Obesity in the elderly: More complicated than you think

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ABSTRACTThe number of obese older adults is on the rise, although we lack a proper definition of obesity in this age group. The ambiguity is primarily related to sarcopenia, the progressive loss of muscle and gain in fat that come with aging. Whether to treat and how to treat obesity in the elderly is controversial because of a paucity of established guidelines, but also because of the obesity paradox—ie, the apparently protective effect of obesity in this age group.


  • In older patients, the waist circumference may be more appropriate than the body mass index as a measure of adiposity.
  • Data suggest that being moderately overweight may offer a survival advantage in older people, but a body mass index of 30 kg/m2 or higher continues to be associated with many health risks in this age group.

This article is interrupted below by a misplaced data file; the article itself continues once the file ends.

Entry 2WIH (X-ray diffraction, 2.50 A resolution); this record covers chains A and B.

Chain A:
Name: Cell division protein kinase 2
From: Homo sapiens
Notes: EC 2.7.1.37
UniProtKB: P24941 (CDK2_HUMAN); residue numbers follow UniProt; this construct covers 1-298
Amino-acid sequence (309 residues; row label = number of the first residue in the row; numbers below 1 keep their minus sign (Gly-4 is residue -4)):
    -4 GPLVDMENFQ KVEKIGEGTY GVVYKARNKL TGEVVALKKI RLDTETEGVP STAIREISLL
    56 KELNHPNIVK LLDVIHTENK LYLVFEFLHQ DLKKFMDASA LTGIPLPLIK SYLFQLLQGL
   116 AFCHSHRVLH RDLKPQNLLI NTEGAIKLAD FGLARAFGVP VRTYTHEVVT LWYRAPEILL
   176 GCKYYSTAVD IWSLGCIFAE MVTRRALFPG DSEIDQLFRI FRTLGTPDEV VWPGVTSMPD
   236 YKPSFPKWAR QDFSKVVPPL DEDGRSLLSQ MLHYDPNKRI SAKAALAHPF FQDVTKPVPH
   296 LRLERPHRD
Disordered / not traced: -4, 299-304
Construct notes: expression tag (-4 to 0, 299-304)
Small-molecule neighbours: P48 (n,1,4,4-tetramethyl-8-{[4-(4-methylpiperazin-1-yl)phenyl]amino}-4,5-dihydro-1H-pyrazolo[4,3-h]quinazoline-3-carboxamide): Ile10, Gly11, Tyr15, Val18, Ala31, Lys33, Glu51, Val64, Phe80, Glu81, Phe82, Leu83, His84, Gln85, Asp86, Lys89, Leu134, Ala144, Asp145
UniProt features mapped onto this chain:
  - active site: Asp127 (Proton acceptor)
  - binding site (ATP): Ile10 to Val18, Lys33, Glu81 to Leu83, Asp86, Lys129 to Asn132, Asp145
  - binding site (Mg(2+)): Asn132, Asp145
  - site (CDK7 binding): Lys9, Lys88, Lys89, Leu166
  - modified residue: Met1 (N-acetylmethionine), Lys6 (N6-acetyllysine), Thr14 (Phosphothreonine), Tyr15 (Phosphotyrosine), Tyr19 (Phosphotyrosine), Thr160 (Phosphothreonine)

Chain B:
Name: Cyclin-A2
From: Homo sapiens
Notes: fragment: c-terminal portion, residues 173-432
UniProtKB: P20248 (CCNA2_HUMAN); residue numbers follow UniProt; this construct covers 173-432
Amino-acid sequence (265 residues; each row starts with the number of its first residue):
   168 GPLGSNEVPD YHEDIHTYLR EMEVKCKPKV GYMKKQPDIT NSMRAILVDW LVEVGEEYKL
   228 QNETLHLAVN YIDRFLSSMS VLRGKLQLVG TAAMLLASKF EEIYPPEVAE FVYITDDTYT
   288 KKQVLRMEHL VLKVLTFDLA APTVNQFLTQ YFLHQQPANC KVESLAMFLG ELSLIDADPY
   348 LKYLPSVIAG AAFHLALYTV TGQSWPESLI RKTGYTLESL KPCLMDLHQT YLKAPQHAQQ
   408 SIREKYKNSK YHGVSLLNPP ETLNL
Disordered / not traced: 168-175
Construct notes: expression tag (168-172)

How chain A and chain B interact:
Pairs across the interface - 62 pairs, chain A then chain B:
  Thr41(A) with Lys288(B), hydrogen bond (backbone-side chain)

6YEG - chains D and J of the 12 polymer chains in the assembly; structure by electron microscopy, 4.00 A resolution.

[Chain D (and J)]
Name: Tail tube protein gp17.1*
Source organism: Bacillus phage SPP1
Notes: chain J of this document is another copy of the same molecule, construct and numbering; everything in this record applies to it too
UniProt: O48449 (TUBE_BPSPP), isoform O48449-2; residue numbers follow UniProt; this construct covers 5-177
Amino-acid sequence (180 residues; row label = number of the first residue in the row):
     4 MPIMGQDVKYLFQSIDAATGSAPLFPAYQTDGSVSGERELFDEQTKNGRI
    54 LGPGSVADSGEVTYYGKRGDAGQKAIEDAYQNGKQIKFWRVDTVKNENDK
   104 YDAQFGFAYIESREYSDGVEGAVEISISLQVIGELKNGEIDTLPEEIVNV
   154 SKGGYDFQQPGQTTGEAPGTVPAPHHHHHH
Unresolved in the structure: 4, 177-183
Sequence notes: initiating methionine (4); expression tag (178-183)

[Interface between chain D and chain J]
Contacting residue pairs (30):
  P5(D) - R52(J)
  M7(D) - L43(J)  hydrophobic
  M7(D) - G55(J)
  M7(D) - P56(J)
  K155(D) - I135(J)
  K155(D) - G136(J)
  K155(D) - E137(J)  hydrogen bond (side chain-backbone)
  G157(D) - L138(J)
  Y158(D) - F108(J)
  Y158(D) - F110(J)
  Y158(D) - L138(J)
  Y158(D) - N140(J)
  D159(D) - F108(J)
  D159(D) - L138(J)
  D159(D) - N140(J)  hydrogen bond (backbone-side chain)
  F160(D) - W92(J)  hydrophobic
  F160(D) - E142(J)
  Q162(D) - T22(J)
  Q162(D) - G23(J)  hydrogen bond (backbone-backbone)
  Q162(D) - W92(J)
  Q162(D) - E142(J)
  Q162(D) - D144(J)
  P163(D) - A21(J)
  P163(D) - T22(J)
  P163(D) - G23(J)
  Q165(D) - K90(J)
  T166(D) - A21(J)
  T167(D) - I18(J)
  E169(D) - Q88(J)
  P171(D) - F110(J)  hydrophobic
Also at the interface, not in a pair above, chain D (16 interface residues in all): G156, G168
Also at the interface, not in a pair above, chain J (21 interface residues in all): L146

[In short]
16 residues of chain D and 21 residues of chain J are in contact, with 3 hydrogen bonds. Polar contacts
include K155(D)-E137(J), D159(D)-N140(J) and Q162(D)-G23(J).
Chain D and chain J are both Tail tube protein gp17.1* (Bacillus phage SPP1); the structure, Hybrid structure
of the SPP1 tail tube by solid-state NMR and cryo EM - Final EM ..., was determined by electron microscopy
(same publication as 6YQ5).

• In obese patients, intensive lifestyle interventions with an emphasis on exercise and strength training can optimize their overall health and quality of life.
  • Weight-loss recommendations in older obese patients should take into account the benefits and risks of lifestyle interventions, drug therapy, and bariatric surgery.



Should older obese people try to lose weight? Such a simple question is more complicated than one would think.